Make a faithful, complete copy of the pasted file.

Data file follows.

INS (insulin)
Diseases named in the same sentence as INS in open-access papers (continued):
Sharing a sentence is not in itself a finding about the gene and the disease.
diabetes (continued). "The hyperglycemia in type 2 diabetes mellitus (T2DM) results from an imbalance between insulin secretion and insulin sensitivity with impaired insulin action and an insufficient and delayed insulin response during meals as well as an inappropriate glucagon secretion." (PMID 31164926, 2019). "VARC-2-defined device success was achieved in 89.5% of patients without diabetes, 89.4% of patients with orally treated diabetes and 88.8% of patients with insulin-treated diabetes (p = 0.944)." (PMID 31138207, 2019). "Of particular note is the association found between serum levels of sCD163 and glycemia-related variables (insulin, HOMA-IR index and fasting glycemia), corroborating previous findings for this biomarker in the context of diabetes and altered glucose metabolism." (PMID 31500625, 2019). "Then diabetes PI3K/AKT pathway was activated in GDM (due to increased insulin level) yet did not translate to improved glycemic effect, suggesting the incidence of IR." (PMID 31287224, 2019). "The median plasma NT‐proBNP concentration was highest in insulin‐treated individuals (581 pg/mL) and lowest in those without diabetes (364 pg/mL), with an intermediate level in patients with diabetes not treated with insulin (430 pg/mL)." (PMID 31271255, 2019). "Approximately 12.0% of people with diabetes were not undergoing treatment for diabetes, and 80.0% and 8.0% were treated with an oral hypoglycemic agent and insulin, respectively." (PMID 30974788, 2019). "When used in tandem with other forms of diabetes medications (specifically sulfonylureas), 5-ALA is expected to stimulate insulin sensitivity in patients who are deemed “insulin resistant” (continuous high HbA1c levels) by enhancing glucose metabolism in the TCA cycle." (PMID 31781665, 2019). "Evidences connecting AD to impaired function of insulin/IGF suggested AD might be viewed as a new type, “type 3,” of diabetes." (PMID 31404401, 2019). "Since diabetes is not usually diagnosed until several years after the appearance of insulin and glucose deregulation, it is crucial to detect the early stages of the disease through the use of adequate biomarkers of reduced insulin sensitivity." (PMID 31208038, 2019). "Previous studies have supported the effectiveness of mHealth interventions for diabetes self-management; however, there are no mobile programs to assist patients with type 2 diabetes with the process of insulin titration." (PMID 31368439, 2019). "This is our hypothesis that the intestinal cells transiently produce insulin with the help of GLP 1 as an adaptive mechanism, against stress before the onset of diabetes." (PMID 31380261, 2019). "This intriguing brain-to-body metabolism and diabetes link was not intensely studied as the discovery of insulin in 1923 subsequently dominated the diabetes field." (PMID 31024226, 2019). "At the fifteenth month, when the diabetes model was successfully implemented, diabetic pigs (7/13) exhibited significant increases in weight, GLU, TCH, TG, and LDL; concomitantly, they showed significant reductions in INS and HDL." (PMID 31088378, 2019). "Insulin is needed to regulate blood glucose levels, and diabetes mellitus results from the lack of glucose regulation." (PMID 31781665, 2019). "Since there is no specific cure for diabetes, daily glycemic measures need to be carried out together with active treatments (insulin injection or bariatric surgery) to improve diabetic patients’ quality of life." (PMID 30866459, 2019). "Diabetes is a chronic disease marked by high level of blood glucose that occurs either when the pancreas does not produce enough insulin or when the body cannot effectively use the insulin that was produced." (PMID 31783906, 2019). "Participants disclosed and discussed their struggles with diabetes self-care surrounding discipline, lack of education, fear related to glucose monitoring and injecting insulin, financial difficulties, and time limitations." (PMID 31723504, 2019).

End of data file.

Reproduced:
INS (insulin)
Diseases named in the same sentence as INS in open-access papers (continued):
Sharing a sentence is not in itself a finding about the gene and the disease.
diabetes (continued). "The hyperglycemia in type 2 diabetes mellitus (T2DM) results from an imbalance between insulin secretion and insulin sensitivity with impaired insulin action and an insufficient and delayed insulin response during meals as well as an inappropriate glucagon secretion." (PMID 31164926, 2019). "VARC-2-defined device success was achieved in 89.5% of patients without diabetes, 89.4% of patients with orally treated diabetes and 88.8% of patients with insulin-treated diabetes (p = 0.944)." (PMID 31138207, 2019). "Of particular note is the association found between serum levels of sCD163 and glycemia-related variables (insulin, HOMA-IR index and fasting glycemia), corroborating previous findings for this biomarker in the context of diabetes and altered glucose metabolism." (PMID 31500625, 2019). "Then diabetes PI3K/AKT pathway was activated in GDM (due to increased insulin level) yet did not translate to improved glycemic effect, suggesting the incidence of IR." (PMID 31287224, 2019). "The median plasma NT‐proBNP concentration was highest in insulin‐treated individuals (581 pg/mL) and lowest in those without diabetes (364 pg/mL), with an intermediate level in patients with diabetes not treated with insulin (430 pg/mL)." (PMID 31271255, 2019). "Approximately 12.0% of people with diabetes were not undergoing treatment for diabetes, and 80.0% and 8.0% were treated with an oral hypoglycemic agent and insulin, respectively." (PMID 30974788, 2019). "When used in tandem with other forms of diabetes medications (specifically sulfonylureas), 5-ALA is expected to stimulate insulin sensitivity in patients who are deemed “insulin resistant” (continuous high HbA1c levels) by enhancing glucose metabolism in the TCA cycle." (PMID 31781665, 2019). "Evidences connecting AD to impaired function of insulin/IGF suggested AD might be viewed as a new type, “type 3,” of diabetes." (PMID 31404401, 2019). "Since diabetes is not usually diagnosed until several years after the appearance of insulin and glucose deregulation, it is crucial to detect the early stages of the disease through the use of adequate biomarkers of reduced insulin sensitivity." (PMID 31208038, 2019). "Previous studies have supported the effectiveness of mHealth interventions for diabetes self-management; however, there are no mobile programs to assist patients with type 2 diabetes with the process of insulin titration." (PMID 31368439, 2019). "This is our hypothesis that the intestinal cells transiently produce insulin with the help of GLP 1 as an adaptive mechanism, against stress before the onset of diabetes." (PMID 31380261, 2019). "This intriguing brain-to-body metabolism and diabetes link was not intensely studied as the discovery of insulin in 1923 subsequently dominated the diabetes field." (PMID 31024226, 2019). "At the fifteenth month, when the diabetes model was successfully implemented, diabetic pigs (7/13) exhibited significant increases in weight, GLU, TCH, TG, and LDL; concomitantly, they showed significant reductions in INS and HDL." (PMID 31088378, 2019). "Insulin is needed to regulate blood glucose levels, and diabetes mellitus results from the lack of glucose regulation." (PMID 31781665, 2019). "Since there is no specific cure for diabetes, daily glycemic measures need to be carried out together with active treatments (insulin injection or bariatric surgery) to improve diabetic patients’ quality of life." (PMID 30866459, 2019). "Diabetes is a chronic disease marked by high level of blood glucose that occurs either when the pancreas does not produce enough insulin or when the body cannot effectively use the insulin that was produced." (PMID 31783906, 2019). "Participants disclosed and discussed their struggles with diabetes self-care surrounding discipline, lack of education, fear related to glucose monitoring and injecting insulin, financial difficulties, and time limitations." (PMID 31723504, 2019).